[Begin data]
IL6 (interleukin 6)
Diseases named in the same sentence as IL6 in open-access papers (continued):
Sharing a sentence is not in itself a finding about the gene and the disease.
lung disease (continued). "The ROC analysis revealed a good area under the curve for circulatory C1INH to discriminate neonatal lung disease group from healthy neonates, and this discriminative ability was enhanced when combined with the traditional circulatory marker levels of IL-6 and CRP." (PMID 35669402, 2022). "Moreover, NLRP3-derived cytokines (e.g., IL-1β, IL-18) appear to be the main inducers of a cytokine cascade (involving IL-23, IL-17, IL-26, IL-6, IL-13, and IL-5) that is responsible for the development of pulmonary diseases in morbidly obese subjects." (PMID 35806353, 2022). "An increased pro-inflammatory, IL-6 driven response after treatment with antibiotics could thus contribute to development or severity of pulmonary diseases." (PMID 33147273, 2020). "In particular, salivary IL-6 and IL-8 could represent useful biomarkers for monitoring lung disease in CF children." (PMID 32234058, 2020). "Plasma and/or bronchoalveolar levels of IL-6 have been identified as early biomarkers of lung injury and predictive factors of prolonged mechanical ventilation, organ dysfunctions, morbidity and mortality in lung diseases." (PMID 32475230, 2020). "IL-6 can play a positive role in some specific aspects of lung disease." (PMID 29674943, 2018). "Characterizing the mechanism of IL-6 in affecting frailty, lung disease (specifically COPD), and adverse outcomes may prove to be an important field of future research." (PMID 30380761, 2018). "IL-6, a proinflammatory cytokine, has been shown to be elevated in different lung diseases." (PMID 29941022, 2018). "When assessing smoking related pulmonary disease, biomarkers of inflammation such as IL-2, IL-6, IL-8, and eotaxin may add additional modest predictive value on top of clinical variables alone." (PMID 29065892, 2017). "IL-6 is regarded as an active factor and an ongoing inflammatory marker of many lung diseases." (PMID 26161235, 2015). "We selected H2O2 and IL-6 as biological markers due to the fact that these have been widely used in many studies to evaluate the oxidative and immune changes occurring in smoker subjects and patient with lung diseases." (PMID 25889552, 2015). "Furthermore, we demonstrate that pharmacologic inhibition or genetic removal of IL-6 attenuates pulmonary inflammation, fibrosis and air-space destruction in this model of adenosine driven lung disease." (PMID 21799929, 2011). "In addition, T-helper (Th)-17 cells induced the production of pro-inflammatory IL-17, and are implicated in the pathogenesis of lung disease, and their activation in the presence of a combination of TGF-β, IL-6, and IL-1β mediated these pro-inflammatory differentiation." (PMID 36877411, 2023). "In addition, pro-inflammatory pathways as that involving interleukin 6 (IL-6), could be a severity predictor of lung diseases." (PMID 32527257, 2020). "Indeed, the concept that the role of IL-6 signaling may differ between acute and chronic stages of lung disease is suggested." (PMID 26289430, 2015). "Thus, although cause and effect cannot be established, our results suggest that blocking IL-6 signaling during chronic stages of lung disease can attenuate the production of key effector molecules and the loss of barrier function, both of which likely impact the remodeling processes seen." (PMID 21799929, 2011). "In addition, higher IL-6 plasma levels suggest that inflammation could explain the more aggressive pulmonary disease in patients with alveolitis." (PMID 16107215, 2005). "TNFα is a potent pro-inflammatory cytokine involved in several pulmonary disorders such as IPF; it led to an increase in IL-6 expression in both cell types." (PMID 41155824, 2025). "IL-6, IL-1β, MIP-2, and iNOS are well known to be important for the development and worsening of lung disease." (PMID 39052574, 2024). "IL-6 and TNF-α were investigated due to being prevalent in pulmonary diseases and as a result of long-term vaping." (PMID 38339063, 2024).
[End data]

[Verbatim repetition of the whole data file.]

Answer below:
IL6 (interleukin 6)
Diseases named in the same sentence as IL6 in open-access papers (continued):
Sharing a sentence is not in itself a finding about the gene and the disease.
lung disease (continued). "The ROC analysis revealed a good area under the curve for circulatory C1INH to discriminate neonatal lung disease group from healthy neonates, and this discriminative ability was enhanced when combined with the traditional circulatory marker levels of IL-6 and CRP." (PMID 35669402, 2022). "Moreover, NLRP3-derived cytokines (e.g., IL-1β, IL-18) appear to be the main inducers of a cytokine cascade (involving IL-23, IL-17, IL-26, IL-6, IL-13, and IL-5) that is responsible for the development of pulmonary diseases in morbidly obese subjects." (PMID 35806353, 2022). "An increased pro-inflammatory, IL-6 driven response after treatment with antibiotics could thus contribute to development or severity of pulmonary diseases." (PMID 33147273, 2020). "In particular, salivary IL-6 and IL-8 could represent useful biomarkers for monitoring lung disease in CF children." (PMID 32234058, 2020). "Plasma and/or bronchoalveolar levels of IL-6 have been identified as early biomarkers of lung injury and predictive factors of prolonged mechanical ventilation, organ dysfunctions, morbidity and mortality in lung diseases." (PMID 32475230, 2020). "IL-6 can play a positive role in some specific aspects of lung disease." (PMID 29674943, 2018). "Characterizing the mechanism of IL-6 in affecting frailty, lung disease (specifically COPD), and adverse outcomes may prove to be an important field of future research." (PMID 30380761, 2018). "IL-6, a proinflammatory cytokine, has been shown to be elevated in different lung diseases." (PMID 29941022, 2018). "When assessing smoking related pulmonary disease, biomarkers of inflammation such as IL-2, IL-6, IL-8, and eotaxin may add additional modest predictive value on top of clinical variables alone." (PMID 29065892, 2017). "IL-6 is regarded as an active factor and an ongoing inflammatory marker of many lung diseases." (PMID 26161235, 2015). "We selected H2O2 and IL-6 as biological markers due to the fact that these have been widely used in many studies to evaluate the oxidative and immune changes occurring in smoker subjects and patient with lung diseases." (PMID 25889552, 2015). "Furthermore, we demonstrate that pharmacologic inhibition or genetic removal of IL-6 attenuates pulmonary inflammation, fibrosis and air-space destruction in this model of adenosine driven lung disease." (PMID 21799929, 2011). "In addition, T-helper (Th)-17 cells induced the production of pro-inflammatory IL-17, and are implicated in the pathogenesis of lung disease, and their activation in the presence of a combination of TGF-β, IL-6, and IL-1β mediated these pro-inflammatory differentiation." (PMID 36877411, 2023). "In addition, pro-inflammatory pathways as that involving interleukin 6 (IL-6), could be a severity predictor of lung diseases." (PMID 32527257, 2020). "Indeed, the concept that the role of IL-6 signaling may differ between acute and chronic stages of lung disease is suggested." (PMID 26289430, 2015). "Thus, although cause and effect cannot be established, our results suggest that blocking IL-6 signaling during chronic stages of lung disease can attenuate the production of key effector molecules and the loss of barrier function, both of which likely impact the remodeling processes seen." (PMID 21799929, 2011). "In addition, higher IL-6 plasma levels suggest that inflammation could explain the more aggressive pulmonary disease in patients with alveolitis." (PMID 16107215, 2005). "TNFα is a potent pro-inflammatory cytokine involved in several pulmonary disorders such as IPF; it led to an increase in IL-6 expression in both cell types." (PMID 41155824, 2025). "IL-6, IL-1β, MIP-2, and iNOS are well known to be important for the development and worsening of lung disease." (PMID 39052574, 2024). "IL-6 and TNF-α were investigated due to being prevalent in pulmonary diseases and as a result of long-term vaping." (PMID 38339063, 2024).